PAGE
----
My Mother, A Judge, Wasn't Allowed To Sit On The Bench In India, Says Nikki Haley

 Share
EMAIL
PRINT
COMMENTS
My Mother, A Judge, Wasn't Allowed To Sit On The Bench In India, Says Nikki Haley

Nikki Haley said that the travel ban in the US is aimed at keeping the terrorists out.


New york:  US Ambassador to the UN Nikki Haley has claimed that her mother was not allowed to be a judge in India because she was a woman.

While talking about the role of women at a meeting of the Council on Foreign Relations on Wednesday, she said, "When you didn't have a lot of education in India, my mother actually was able to go to a law school. And she was actually put up to be one of the first female judges in India, but because of the situation with women she wasn't allowed to sit on the bench."

But she feels that it must be "amazing for her (mother) to watch her daughter become governor of South Carolina and US ambassador to the UN".

Ms Haley's parents, Ajit Singh and Raj Kaur Randhwa, reportedly emigrated from India in the 1960s.

UN Ambassador is a cabinet-level position in the US and Ms Haley is the first Indian-American to reach that position. A Republican, she was the elected Governor of South Carolina state in 2010.

When asked for her take on US President Donald Trump's attempts to temporarily restrict people from six Muslim-majority countries and refugees coming to the US, she said, "I am the proud daughter of Indian immigrants, who reminded my brothers, my sister and me every day how blessed we were to be in this country."

But she denied that Mr Trump's attempts to restrict people coming in from the six countries was based on religion and pointed out that several Muslim-majority countries were not covered under it.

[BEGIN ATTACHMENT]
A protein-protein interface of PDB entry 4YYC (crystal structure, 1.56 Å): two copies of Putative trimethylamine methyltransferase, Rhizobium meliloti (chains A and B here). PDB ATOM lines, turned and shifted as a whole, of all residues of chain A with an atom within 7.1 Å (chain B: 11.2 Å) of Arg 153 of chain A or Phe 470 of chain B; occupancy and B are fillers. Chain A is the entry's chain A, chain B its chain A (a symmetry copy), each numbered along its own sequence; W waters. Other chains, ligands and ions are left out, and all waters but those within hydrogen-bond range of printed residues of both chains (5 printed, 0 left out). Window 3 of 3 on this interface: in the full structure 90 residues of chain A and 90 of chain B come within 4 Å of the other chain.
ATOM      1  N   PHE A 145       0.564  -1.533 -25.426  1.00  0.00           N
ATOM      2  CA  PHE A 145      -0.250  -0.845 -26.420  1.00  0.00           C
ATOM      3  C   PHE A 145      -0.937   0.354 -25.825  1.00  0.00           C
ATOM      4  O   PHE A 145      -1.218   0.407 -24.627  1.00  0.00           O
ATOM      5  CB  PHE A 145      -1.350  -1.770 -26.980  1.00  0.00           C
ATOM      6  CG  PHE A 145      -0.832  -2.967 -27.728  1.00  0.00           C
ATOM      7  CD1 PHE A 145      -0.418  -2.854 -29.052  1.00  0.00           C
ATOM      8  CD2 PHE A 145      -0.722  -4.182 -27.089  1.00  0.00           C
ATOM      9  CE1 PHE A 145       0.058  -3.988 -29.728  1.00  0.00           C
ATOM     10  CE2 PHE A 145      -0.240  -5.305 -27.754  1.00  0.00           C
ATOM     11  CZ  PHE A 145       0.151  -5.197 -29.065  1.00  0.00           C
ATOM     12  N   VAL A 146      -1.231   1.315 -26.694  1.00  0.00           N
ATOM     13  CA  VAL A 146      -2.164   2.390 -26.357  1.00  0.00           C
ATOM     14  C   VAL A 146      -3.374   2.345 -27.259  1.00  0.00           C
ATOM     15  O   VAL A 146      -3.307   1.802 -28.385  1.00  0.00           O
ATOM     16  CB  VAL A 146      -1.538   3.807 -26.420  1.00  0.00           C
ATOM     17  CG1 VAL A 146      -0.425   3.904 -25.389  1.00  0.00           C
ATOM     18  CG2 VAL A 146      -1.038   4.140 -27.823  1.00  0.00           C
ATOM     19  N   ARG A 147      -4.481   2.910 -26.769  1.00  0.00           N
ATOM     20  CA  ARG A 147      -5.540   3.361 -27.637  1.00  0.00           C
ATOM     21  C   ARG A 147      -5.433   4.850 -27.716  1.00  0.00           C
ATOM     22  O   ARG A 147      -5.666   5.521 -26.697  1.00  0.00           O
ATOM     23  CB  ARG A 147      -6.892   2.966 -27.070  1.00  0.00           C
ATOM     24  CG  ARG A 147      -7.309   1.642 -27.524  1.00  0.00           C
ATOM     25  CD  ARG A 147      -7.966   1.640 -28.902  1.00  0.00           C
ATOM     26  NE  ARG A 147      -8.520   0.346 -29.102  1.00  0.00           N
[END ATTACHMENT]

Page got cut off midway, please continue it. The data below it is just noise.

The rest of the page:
"We will never close our doors in the US. But what we did do was take a pause," Ms Haley said.

She added the move is not about not wanting people in, but it is about keeping the terrorists out.

Her husband, Michael Haley, a captain in the Army National Guard who served in Afghanistan, helped two Afghan interpreters and their families immigrate to the US. The difference was that they could be properly vetted, but it was not possible in all refugees cases and the administration was stopping them till the problem could be resolved, she said.

A US court has stayed Mr Trump's orders temporarily banning people from six countries coming to the US.

 

NDTV Beeps - your daily newsletter

................................ Advertisement ................................

................................ Advertisement ................................

................................ Advertisement ................................